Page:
Tuesday, July 20, 2021

Sustainability Case Studies 23: Economic Development and Sustainability

Photo by Bob Brinkmann.
This is the 23rd post in this blog series, Sustainability Case Studies, that is based on the book The Palgrave Handbook of Sustainability: Case Studies and Practical Solutions edited by Robert Brinkmann (yours truly) and Sandra Garren and published by Palgrave Macmillan in 2018. Each post in the series will comment on the content of the chapter as well as some general take-aways or practical teaching or personal/organizational initiatives that could be gleaned from the chapter. Links to previous posts on the series (including the post that introduced the series) follow after the review.

This chapter is called Economic Development and Sustainability:  A Case Study from Long Island New York, by Robert Brinkmann (me). The chapter begins with a review of how economic development has been a part of our modern economic world for generations. From the Department of Commerce to state and local government economic development offices, governments are deeply involved in trying to advance national, state, and local economic interests. Many industry organizations are also involved. For example, the California Association of Wine Growers works to advance the economic agendas of their members. 

Brinkmann reviews a range of tools available to those involved with economic development including tax breaks, land use, direct investments, laws and zoning, technical assistance, infrastructure development, education, and political access. He also points out that there are distinct ways to measure the success of economic development interests such as in jobs created or number of businesses opened. However, there are distinct critiques of traditional economic development that are discussed within two themes:  opportunities for corruption and the fallacy of unending growth.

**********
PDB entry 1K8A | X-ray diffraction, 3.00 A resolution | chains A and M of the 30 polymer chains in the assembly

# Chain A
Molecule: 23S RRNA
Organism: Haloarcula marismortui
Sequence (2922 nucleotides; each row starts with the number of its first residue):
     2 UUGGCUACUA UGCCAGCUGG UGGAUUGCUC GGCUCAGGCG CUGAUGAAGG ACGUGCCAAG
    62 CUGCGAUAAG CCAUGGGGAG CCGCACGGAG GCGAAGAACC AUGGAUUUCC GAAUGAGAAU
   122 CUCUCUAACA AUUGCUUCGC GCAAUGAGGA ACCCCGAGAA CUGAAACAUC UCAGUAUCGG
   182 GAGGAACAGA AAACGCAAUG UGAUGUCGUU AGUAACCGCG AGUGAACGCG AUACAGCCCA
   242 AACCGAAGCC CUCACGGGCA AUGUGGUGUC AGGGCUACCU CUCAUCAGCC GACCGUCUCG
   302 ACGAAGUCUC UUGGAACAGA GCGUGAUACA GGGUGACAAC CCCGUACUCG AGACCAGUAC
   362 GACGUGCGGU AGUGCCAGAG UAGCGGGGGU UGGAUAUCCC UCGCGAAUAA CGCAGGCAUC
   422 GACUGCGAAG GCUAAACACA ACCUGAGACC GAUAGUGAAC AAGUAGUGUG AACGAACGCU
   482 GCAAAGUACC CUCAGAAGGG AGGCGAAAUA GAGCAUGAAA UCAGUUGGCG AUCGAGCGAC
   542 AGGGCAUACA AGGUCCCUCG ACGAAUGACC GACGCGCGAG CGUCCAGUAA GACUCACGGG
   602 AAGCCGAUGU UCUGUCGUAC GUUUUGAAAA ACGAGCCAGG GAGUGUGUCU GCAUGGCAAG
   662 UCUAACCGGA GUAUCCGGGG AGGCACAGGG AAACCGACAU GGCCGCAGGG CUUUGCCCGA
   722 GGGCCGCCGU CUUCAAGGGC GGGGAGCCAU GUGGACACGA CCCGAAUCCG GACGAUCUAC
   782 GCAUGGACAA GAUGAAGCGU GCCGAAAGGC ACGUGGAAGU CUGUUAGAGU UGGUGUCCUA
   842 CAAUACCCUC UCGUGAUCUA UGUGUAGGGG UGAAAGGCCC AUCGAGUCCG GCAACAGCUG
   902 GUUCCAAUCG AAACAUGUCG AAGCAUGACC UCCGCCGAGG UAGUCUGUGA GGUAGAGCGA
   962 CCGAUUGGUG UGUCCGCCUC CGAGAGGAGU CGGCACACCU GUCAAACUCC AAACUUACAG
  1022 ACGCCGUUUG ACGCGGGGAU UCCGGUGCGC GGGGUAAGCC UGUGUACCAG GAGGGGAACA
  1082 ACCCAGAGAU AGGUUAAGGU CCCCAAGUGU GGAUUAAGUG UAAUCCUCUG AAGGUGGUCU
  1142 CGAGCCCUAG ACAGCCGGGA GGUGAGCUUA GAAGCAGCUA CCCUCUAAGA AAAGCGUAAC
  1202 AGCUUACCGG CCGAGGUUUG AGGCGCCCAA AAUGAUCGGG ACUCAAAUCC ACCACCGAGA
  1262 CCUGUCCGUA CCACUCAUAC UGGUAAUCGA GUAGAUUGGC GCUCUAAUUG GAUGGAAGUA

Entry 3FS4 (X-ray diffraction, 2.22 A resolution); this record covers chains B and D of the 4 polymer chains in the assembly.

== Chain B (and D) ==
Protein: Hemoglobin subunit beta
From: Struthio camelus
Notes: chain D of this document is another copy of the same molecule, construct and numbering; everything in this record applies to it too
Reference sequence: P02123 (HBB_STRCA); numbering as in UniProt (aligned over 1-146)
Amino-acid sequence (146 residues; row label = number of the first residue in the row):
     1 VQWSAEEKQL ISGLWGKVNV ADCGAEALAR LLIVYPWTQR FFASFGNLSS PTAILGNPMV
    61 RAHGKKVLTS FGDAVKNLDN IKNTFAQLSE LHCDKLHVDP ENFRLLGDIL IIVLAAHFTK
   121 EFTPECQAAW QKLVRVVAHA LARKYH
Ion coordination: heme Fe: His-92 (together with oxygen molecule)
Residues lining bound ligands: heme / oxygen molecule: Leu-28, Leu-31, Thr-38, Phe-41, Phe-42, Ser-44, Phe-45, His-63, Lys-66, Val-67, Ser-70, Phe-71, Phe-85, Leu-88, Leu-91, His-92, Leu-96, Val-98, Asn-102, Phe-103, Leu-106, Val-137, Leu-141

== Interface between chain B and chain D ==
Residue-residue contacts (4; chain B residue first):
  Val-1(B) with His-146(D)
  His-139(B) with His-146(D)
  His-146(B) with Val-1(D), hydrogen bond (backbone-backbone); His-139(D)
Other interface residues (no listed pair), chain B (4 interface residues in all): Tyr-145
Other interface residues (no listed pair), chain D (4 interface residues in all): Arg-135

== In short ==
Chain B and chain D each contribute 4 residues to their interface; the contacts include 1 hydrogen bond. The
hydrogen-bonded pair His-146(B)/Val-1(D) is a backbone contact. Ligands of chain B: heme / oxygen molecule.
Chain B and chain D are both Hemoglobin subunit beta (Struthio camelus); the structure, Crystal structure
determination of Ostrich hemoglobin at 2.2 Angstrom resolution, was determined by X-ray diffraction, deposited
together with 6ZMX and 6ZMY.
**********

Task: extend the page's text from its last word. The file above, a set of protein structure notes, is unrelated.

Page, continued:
The chapters continues with a discussion of sustainability and economic development. Some major themes include public lands, water, energy, agriculture, food, transportation, building, land use, environmental justice, brownfields, pollution, and ecosystems. Businesses are searching for ways to become more authentic with their sustainability initiatives and are often searching for local partners where they can advance their business while enhancing local sustainability. For example, a large computer company may search for a location for a manufacturing site where they can help a region develop green energy sources. Or, a food company may wish to expand the amount of organic food they use by partnering with local food growers to ramp up their output. No matter the approach, sustainability is becoming a much bigger part of economic development in our modern era.

More natural assets of Long Island:  the impressive
beach. Photo by Bob Brinkmann, your author, on left.